Friday, June 17, 2016

Of Selfies, Social Media, and Sociopathy

It was radical Islam.  It was LBGTQ/QI+phobia.  It was our culture of guns and our celebration of violence.  A brutish, angry, abusive loner.  A repressed gay man.

These, at least, are the dominant narratives, the explanations that we present to ourselves to explain the horrific massacre in Orlando, yet another in the series of horrors that America cannot yet bring herself to diminish.  There may be some explanatory power, interwoven, in each of these narratives.

Yet there was something else there, a peculiar set of details that caught the eye of my soul.

Perhaps they mean nothing.

I see pictures of the shooter, one after another.  There he is, wearing a Muslim prayer cap.  This plays to the
narrative of him as a jihadist, although I've not seen many ISIL fighters with that "hey-wassaaaap-gurrrl"  expression on their faces.

There he is, wearing an NYPD t-shirt.  And there, an NYPD long-sleeved shirt.  This doesn't seem to cohere.  A jihadist who's into the NYPD, to the point where he seems to have multiple purchased wardrobe items that celebrate the 9/11 first responders?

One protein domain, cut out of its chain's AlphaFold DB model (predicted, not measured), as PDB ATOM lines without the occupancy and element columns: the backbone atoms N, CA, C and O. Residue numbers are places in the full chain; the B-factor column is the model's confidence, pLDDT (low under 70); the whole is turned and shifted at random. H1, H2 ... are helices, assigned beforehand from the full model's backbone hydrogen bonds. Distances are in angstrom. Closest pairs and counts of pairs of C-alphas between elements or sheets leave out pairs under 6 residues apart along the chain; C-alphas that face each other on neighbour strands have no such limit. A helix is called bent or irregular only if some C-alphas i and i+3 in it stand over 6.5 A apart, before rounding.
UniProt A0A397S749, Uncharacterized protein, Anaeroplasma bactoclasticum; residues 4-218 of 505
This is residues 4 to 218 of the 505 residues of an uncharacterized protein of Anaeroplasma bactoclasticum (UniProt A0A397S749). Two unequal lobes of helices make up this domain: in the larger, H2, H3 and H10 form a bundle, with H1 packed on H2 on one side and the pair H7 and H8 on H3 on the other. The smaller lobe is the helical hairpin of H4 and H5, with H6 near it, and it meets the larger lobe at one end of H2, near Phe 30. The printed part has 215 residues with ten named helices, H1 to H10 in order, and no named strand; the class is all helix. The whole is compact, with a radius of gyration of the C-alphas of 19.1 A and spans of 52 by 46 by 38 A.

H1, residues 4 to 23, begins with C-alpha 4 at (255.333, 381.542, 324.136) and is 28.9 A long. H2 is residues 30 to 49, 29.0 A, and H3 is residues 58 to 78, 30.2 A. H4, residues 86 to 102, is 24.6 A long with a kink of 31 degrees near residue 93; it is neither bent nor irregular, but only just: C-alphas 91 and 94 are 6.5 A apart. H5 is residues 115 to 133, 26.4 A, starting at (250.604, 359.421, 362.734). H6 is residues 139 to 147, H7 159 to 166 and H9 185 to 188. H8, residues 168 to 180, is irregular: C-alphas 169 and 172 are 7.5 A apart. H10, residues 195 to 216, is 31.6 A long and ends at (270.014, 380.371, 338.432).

It is...odd.

And here he is, dressed up to go out on the town.  Natty.  Tie.  Looking like he's ready to go clubbing.

Every picture, in a mirror.  The same essential pose.  The same smartphone.  Every picture, in the form and for the purpose of the classic mirror-selfie.  "Here I am, observing myself, and sharing this moment of myself with the world.  Affirm me!  Respond to me!"

There are, of course, reasons for this peculiar, repetitive posing coming in front of our eyes.  This is a net-standard, easily skimmed by news sources from the virtual presence of an individual.  It's part of the cycle of self-sharing and self-regard that defines our mediated interrelation.  It is a standard feature of net-era adolescence, a mark of the peculiar solipsism of that point in our personal and social development.

Yet in its familiarity, so very much a part of this moment in time, it remains alien to much of the rest of human history.

There is, in this, another detail from the social-media era, one that's interesting in the way that horror is interesting.  It came as an aside in a report, heard in passing on the radio.

Law enforcement had done a full review of the shooter's net activities, looking for communication with terrorist cells.  They found this: In the middle of the massacre, having already butchered dozens of human beings, he stopped and did a search on Twitter for a couple of hashtags.

#Orlando and #Pulse.  To see if he was trending.

The sociopath, seeking social affirmation.

So peculiar.